How to fix this problem?

To get out of this vicious circle, a specific problem needs to be addressed. We already take precautions to avoid negative repercussions from our small actions, for example by ensuring that committee members do not reveal the existence of the union or hold meetings with colleagues who are not involved. On the other hand, an action can be a success even if it is only carried out with a minority of employees. In one of the campaigns where I was an external organizer, a committee of four workers managed to obtain salary increases and days off through small-scale actions. The administration asked employees what changes they would like to see in their workplace and the committee members, as well as a few other employees supportive of the campaign, presented the problems that the committee had deemed to be priorities. The bosses gave in to the demands (particularly those relating to salary and sick leave), but they never heard of the organizing campaign. Why? Because the committee members decided to tackle issues that their colleagues had at heart, that they involved those who were not part of the committee, and that they carried out direct action that seemed feasible to them in relation to a demand that they thought they could win.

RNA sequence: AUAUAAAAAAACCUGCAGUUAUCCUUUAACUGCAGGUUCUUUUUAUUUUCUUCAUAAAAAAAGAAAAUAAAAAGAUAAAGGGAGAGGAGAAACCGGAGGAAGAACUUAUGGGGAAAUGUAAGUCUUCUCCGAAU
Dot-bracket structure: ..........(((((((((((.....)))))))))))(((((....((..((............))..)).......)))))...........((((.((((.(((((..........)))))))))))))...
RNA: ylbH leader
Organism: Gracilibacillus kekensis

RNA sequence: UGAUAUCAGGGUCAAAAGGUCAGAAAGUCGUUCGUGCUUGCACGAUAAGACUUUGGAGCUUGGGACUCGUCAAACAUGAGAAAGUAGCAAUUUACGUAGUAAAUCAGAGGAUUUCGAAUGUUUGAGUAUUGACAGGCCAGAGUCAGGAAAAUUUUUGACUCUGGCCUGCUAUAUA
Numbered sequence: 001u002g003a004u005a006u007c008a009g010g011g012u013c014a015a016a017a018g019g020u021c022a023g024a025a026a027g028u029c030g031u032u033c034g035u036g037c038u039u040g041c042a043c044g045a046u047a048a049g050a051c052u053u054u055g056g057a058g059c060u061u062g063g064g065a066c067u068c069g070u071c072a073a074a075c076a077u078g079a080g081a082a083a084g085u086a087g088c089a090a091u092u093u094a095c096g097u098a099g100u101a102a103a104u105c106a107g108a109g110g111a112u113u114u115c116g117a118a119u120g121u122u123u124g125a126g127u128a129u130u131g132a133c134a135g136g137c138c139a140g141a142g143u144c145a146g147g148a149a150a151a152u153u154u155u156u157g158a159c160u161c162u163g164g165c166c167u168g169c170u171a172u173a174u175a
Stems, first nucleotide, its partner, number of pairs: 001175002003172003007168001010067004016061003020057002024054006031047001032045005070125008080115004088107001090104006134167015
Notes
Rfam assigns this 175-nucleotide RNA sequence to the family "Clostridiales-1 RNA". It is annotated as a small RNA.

If two people manage to coordinate a direct action that involves their colleagues, they form a more solid committee than a group of 10 people who do not take concrete actions. Since we did the action described earlier, we have 50% more colleagues who support the campaign and the committee has been completely renewed; new members have taken over, and the original members were able to take a break.